Scientists develop obesity pill to ‘replace treadmill’
12th December 2014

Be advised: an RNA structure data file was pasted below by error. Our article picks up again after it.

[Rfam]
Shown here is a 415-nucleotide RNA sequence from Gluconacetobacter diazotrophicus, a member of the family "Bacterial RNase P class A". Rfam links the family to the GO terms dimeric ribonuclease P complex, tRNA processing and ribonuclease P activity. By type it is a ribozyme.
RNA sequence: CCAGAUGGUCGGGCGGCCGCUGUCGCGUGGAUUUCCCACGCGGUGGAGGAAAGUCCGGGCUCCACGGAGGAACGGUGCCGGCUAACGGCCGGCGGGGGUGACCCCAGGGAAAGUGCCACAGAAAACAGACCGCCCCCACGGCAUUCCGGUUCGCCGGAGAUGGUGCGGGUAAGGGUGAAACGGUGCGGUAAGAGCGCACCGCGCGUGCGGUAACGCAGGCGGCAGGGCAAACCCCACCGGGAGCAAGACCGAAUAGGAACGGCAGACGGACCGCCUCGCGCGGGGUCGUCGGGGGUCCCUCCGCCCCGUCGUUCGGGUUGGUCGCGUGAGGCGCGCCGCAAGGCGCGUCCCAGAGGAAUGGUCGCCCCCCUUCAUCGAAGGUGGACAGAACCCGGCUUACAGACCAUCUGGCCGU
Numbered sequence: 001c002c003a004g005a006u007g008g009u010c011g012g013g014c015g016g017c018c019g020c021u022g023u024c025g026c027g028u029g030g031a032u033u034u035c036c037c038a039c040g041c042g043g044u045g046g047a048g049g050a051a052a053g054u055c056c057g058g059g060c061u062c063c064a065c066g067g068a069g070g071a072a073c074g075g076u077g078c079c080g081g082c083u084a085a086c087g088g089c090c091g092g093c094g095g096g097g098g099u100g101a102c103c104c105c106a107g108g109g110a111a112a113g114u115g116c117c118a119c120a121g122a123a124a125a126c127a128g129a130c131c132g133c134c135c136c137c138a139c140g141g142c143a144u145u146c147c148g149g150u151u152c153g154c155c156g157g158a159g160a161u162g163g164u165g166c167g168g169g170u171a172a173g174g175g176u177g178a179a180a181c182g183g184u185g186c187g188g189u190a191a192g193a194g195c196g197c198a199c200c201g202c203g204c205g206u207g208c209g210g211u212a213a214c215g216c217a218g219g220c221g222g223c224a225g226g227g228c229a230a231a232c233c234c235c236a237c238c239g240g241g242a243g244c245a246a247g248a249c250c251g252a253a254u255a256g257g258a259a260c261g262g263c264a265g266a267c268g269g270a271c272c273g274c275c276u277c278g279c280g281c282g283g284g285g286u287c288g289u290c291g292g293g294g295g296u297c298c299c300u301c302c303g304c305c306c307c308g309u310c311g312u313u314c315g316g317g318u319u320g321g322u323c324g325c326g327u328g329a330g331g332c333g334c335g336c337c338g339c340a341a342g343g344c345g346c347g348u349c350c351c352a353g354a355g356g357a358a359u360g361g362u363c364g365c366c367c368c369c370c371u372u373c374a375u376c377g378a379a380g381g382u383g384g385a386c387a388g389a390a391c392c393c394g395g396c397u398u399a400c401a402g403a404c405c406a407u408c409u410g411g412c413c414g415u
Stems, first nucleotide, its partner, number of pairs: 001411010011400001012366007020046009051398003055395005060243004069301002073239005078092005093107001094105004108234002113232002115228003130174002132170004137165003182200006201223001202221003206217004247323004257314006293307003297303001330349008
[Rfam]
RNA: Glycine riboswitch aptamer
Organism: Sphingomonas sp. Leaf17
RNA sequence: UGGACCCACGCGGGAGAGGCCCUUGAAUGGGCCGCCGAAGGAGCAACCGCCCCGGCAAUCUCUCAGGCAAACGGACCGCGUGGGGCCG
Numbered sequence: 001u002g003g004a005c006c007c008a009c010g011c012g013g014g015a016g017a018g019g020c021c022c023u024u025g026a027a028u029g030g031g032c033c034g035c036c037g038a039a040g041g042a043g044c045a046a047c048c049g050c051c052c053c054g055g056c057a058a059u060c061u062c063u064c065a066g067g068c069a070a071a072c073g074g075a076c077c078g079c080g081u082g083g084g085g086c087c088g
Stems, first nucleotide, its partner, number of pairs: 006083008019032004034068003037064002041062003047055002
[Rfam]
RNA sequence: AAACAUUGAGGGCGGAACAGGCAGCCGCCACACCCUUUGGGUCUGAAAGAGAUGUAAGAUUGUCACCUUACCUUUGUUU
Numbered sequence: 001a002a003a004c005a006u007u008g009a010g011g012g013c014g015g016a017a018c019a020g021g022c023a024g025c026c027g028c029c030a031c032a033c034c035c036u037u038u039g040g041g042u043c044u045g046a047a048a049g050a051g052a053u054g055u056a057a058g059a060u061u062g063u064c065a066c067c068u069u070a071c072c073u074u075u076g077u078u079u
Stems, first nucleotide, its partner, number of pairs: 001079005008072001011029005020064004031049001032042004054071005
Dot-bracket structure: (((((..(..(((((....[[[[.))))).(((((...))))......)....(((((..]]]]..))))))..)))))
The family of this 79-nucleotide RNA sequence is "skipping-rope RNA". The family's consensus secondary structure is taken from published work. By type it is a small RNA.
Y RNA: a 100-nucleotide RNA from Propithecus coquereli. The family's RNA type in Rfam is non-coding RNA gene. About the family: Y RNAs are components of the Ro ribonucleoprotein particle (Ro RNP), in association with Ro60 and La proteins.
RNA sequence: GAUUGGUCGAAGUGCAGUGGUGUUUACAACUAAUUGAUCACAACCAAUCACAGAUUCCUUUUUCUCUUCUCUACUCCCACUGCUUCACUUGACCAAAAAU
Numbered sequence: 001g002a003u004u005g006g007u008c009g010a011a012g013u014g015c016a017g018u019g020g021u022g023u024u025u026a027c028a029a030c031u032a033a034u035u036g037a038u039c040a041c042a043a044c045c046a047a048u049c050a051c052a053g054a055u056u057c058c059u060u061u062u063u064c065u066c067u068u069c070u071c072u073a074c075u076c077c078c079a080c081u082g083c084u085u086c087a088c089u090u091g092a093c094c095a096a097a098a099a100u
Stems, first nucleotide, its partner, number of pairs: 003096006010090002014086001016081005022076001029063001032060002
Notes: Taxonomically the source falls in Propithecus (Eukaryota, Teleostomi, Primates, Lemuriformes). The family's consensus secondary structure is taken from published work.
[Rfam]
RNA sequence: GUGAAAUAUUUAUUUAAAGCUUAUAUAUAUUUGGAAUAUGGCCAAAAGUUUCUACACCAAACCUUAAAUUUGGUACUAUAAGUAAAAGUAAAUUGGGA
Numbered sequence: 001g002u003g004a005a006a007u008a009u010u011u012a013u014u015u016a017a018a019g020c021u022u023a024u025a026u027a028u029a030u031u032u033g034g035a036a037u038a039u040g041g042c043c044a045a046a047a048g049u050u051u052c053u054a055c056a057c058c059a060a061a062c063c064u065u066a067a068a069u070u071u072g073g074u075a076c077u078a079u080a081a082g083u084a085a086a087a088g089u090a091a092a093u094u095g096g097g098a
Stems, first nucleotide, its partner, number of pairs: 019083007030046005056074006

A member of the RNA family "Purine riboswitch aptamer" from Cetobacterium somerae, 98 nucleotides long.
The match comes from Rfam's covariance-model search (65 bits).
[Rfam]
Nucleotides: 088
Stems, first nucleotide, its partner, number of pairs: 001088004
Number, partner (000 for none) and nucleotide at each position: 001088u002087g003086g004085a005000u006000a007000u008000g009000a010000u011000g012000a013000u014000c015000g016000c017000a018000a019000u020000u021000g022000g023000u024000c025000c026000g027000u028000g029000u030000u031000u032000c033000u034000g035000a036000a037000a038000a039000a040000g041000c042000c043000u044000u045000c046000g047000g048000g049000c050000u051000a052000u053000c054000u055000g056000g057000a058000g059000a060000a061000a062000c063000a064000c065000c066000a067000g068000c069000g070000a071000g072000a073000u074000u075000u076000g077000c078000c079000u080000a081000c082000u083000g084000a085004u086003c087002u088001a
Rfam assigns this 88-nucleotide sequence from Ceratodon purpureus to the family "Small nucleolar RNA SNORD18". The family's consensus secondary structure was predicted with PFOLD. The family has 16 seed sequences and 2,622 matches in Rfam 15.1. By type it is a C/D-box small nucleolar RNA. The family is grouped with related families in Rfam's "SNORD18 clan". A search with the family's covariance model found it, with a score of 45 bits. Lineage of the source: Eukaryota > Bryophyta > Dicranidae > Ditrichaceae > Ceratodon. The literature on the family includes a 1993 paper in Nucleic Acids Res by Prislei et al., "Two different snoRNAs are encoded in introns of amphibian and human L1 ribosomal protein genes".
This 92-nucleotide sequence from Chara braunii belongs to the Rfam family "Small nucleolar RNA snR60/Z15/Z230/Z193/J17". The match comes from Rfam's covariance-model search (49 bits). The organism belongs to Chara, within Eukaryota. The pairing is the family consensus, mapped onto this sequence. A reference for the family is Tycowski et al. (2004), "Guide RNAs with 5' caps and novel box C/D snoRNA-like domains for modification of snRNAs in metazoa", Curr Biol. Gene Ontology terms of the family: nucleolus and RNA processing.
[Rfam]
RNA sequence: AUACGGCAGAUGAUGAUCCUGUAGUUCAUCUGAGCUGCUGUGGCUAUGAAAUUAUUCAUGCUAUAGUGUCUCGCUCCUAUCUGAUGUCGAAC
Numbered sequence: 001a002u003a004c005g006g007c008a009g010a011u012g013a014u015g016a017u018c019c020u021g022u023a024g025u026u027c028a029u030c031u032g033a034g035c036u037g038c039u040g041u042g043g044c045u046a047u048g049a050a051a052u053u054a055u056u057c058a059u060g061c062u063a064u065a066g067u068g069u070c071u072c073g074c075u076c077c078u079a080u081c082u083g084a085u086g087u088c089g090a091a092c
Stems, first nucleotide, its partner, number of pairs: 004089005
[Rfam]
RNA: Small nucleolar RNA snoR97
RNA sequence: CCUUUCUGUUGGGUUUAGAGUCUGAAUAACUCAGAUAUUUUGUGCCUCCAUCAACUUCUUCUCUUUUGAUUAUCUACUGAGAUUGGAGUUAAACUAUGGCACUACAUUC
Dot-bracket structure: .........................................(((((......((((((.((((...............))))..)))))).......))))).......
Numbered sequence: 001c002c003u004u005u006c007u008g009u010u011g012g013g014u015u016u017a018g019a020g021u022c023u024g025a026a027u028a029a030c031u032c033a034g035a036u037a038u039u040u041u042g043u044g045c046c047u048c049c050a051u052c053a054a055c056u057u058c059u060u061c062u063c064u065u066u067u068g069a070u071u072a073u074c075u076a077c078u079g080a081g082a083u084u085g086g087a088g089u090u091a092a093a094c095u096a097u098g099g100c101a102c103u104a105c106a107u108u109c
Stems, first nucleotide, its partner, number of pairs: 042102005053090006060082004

gymWith Christmas Day now just a fortnight away, it would not be a surprise if much of the population found their pants becoming ever so tighter in the coming weeks, as the high calorie content of festive treats like mince pies, Christmas pudding and novelty chocolate foods start to creep onto the waistline. To further show this point, a 2011 survey conducted by MSN found that the average Brit will consume two or three Christmas dinner servings on the day itself, taking in 2,300 calories in the process. This equates to a staggering 115% of the recommended daily intake for women and 92% for men. It seems a lot of people are worried about the extra calories and are preparing for the possibility of weight gain this year as Medical Specialists® Pharmacy have seen a massive surge in the number of people coming to them seeking help with losing weight and enquiring about the obesity treatments available such as Xenical and Orlistat. Medical Specialists® have also witnessed a huge increase in requests for treatment for conditions usually worsened by the cold weather such as influenza and asthma. However, it is still weight gain that remains as the primary worry for much of the nation over the festive period, but there has been good news this week for those trying to lose weight. It has emerged that scientists in America are developing a pill that could help the body to burn off excess fat and its creators even claim that “it could one day replace the treadmill”. Researchers based at Harvard University have found a way to trigger a molecule that can convert ‘bad’ white fat cells into ‘good’ brown cells that help to burn energy. When a person consumes too many calories and doesn’t burn off a sufficient amount, adult stem cells in the body start to generate a higher amount of white fat cells, leading to a flabbier physique, especially evident around the stomach and hips. Brown fat cells on the other hand, are used by the body to burn energy and produce heat. The colder the body becomes, the higher amount of brown fat cells begin to get used up, and hence they are generally easier to get rid of compared to the white cells. Not only this, but the brown cells also work to reduce both the size and numbers of their white counterparts. Researchers say they have managed to pinpoint which molecule is responsible for turning stem cells white or brown, and state that by increasing the molecule, this will help the body to generate more brown cells, instead of white. Associate professor Chad Cowan, at Harvard, said: “What we were really impressed by is that there are some compounds that have this same kind of effect when they are administered to animals, but when you remove them, the effect goes away. “But what we saw here was a stable conversion of the white fat cells to brown cells. You're constantly replenishing your fat tissue so if you were on a medication to convert the cells, each new fat cell would be more metabolically active and would convert to brown fat over time.” The scientists involved with the research go on to claim that this decreases the risk of a person developing health conditions associated with a fat build-up, such as type 2 diabetes. A drug called tofacitinib, which helps to trigger the molecule for cell conversion is actually already approved, but for the treatment of rheumatoid arthritis. However, it remains to be seen exactly when a pill for obesity that contains the molecule will be approved, with fears it could damage the immune system. Professor Cowan warned the compounds “target the same molecule, and that molecule plays a role in the inflammatory response”. He stressed: “So if you administered them for a long time, the person taking them could become immune compromised”, and his team added that despite the fact any future obesity pill may help people to remain trim, it would still not be a sufficient substitute for the other health benefits to be gained from engaging in regular exercise.